Malaysia to become major carbon market in Asia: McKinsey


Malaysia is poised to become one of Asia's leading carbon markets, according to global consulting giant McKinsey & Co.

Carbon markets are a crucial instrument for nations to reduce their greenhouse gas emissions and fulfill their Paris Agreement goals.

Such a market would help the country meet its climate goal and bolster new economic activities, said the consulting firm.

McKinsey & Co partner Vaibhav Dua, in responding to queries from StarBiz, said Malaysia has substantial natural endowments that could help it generate carbon credits. For example, it has about 18 million hectares of forest cover.

“Our modelling suggests that the country could generate up to 40 tonnes carbon dioxide equivalent (40 MtCO2e) of carbon credits annually through activities such as restoring degraded forests, mangroves and peatlands, and through better land management.”

“According to the consultancy’s analysis, Malaysia is among the top 10 countries in the world with the highest potential to generate credits through nature-based sequestration,” he said.

He noted that Malaysian demand for carbon credits might increase in the upcoming years, as nearly one-third of the top 80 Malaysian companies have announced their emission-reduction targets

Many of these companies operate in the energy and industrial sector, in addition to in-sector emissions reductions, carbon credits may be required to compensate for residual emissions, Vaibhav added.

Commenting on the economic side, McKinsey & Co engagement manager Rohan Jain said the potential for annual 40 MtCO2e of carbon credits could create a new US$0.5bil (RM2.32bil) to US$1bil (RM4.63bil) market for carbon credits in Malaysia.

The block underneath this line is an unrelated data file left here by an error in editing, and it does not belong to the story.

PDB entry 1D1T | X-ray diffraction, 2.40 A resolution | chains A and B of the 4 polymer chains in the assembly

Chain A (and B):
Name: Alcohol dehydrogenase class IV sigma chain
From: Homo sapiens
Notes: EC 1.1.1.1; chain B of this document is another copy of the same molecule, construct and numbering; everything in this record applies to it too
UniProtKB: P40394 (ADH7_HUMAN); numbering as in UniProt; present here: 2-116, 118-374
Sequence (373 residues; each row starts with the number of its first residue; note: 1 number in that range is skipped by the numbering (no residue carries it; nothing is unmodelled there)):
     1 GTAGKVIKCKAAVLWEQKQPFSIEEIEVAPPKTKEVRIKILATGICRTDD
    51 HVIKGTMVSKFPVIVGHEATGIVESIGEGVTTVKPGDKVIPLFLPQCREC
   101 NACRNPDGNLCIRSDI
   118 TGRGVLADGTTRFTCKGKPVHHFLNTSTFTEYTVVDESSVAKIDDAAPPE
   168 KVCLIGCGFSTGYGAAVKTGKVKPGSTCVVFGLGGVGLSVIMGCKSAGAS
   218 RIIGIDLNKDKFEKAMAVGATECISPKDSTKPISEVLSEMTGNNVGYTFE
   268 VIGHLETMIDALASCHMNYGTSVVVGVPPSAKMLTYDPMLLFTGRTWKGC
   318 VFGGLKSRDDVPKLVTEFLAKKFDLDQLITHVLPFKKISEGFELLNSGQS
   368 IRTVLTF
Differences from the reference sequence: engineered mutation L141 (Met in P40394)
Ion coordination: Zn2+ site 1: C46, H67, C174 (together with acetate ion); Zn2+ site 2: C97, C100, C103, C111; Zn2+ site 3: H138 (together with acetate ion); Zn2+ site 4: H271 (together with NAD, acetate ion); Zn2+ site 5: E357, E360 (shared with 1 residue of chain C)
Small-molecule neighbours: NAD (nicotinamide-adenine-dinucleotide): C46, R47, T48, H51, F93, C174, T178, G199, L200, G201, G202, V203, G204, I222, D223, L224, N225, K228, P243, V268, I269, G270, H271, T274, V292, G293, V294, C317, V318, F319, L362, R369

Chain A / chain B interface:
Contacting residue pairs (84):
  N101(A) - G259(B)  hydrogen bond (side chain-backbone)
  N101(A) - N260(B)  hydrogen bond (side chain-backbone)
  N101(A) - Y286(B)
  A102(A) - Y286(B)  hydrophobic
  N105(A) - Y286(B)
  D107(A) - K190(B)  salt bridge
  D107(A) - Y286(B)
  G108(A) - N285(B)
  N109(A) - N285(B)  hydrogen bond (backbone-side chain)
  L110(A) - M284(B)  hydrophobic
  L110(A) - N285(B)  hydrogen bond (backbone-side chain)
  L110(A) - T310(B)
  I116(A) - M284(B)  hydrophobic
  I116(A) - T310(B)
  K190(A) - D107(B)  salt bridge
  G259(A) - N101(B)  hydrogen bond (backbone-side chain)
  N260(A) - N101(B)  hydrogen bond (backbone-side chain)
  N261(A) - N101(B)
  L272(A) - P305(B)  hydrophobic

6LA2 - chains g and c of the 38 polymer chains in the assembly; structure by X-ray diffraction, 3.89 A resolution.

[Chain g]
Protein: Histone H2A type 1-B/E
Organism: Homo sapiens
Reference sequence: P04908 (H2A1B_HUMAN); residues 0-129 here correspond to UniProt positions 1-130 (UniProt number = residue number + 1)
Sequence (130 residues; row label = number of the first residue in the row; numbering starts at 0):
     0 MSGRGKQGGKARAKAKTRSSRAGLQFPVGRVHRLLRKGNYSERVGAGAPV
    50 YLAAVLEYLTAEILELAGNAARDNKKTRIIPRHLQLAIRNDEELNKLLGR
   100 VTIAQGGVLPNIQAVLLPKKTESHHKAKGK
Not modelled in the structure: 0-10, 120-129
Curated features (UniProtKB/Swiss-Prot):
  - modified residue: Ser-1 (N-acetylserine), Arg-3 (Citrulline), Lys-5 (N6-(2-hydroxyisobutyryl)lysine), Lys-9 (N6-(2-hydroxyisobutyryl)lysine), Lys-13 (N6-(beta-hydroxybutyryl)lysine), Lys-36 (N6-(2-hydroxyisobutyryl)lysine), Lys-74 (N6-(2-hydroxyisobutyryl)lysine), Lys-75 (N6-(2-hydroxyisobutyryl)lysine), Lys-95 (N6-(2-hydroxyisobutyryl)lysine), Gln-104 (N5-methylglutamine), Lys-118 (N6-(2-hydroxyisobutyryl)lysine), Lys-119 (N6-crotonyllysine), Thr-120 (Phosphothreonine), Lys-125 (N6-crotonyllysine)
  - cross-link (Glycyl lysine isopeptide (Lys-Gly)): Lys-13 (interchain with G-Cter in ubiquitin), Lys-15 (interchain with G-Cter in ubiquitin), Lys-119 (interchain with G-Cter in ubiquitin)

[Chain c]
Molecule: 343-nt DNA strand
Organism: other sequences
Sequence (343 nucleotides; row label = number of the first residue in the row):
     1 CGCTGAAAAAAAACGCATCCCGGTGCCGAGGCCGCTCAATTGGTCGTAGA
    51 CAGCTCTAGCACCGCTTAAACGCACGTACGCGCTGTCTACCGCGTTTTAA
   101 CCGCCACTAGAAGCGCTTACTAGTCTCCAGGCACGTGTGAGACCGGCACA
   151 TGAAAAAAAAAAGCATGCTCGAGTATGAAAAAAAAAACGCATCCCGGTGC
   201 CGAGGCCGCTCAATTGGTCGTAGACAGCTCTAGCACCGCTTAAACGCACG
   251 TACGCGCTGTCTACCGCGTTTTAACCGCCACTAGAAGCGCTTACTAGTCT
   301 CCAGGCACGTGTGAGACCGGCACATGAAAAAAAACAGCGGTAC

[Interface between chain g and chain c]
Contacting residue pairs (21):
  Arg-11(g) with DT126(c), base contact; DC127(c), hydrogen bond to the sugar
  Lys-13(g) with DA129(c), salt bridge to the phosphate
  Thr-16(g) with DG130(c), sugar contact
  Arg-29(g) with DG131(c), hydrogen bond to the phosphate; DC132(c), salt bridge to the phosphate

He said the carbon markets could be a helpful instrument to enable Malaysia to meet its climate targets and keep companies competitive and create new economic activities in the country.

Malaysia has pledged to reach carbon neutrality by 2050. It requires not only reducing emissions but also maximising the carbon sequestered in its natural environment to fulfill the target, Rohan said.

Carbon markets are an effective tool to support those objectives, he added.

Rohan said carbon markets could help local companies meet their own climate targets, for example, by compensating for their hard-to-abate emissions.

He noted that high-quality carbon credits could be utilized to generate new offerings like “carbon neutral” products and services, as consumer sentiment globally is shifting towards environmentally friendly businesses.

“Generating carbon credits requires a host of new activities such as developing and executing carbon projects, validating carbon project design and verifying effective execution of carbon projects.”

“New services such as carbon financing, trading and advisory will also be demanded. Such services do not currently exist in Malaysia and will help create new capabilities in the country,” Rohan said.

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